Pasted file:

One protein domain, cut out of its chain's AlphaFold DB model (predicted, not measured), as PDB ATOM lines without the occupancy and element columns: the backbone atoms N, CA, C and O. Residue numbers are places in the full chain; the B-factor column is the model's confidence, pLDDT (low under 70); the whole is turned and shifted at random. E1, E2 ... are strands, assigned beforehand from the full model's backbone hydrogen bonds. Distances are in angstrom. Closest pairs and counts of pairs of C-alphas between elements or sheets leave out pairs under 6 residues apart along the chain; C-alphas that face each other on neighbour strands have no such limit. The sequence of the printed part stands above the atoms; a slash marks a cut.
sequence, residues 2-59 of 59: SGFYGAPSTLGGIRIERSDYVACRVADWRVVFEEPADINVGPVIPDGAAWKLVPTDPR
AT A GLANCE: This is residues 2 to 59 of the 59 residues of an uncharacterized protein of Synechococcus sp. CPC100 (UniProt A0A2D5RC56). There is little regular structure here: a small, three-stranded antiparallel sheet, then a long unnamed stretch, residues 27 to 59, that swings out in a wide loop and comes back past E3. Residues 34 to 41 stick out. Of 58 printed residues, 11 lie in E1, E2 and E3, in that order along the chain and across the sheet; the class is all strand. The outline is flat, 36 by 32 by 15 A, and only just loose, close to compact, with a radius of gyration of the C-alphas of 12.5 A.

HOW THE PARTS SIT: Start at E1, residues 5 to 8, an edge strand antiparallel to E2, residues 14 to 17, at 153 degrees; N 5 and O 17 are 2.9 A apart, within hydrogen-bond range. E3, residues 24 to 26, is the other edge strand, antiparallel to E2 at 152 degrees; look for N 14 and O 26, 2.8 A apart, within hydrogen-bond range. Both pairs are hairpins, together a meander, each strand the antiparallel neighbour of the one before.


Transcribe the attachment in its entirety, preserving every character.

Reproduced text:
One protein domain, cut out of its chain's AlphaFold DB model (predicted, not measured), as PDB ATOM lines without the occupancy and element columns: the backbone atoms N, CA, C and O. Residue numbers are places in the full chain; the B-factor column is the model's confidence, pLDDT (low under 70); the whole is turned and shifted at random. E1, E2 ... are strands, assigned beforehand from the full model's backbone hydrogen bonds. Distances are in angstrom. Closest pairs and counts of pairs of C-alphas between elements or sheets leave out pairs under 6 residues apart along the chain; C-alphas that face each other on neighbour strands have no such limit. The sequence of the printed part stands above the atoms; a slash marks a cut.
sequence, residues 2-59 of 59: SGFYGAPSTLGGIRIERSDYVACRVADWRVVFEEPADINVGPVIPDGAAWKLVPTDPR
AT A GLANCE: This is residues 2 to 59 of the 59 residues of an uncharacterized protein of Synechococcus sp. CPC100 (UniProt A0A2D5RC56). There is little regular structure here: a small, three-stranded antiparallel sheet, then a long unnamed stretch, residues 27 to 59, that swings out in a wide loop and comes back past E3. Residues 34 to 41 stick out. Of 58 printed residues, 11 lie in E1, E2 and E3, in that order along the chain and across the sheet; the class is all strand. The outline is flat, 36 by 32 by 15 A, and only just loose, close to compact, with a radius of gyration of the C-alphas of 12.5 A.

HOW THE PARTS SIT: Start at E1, residues 5 to 8, an edge strand antiparallel to E2, residues 14 to 17, at 153 degrees; N 5 and O 17 are 2.9 A apart, within hydrogen-bond range. E3, residues 24 to 26, is the other edge strand, antiparallel to E2 at 152 degrees; look for N 14 and O 26, 2.8 A apart, within hydrogen-bond range. Both pairs are hairpins, together a meander, each strand the antiparallel neighbour of the one before.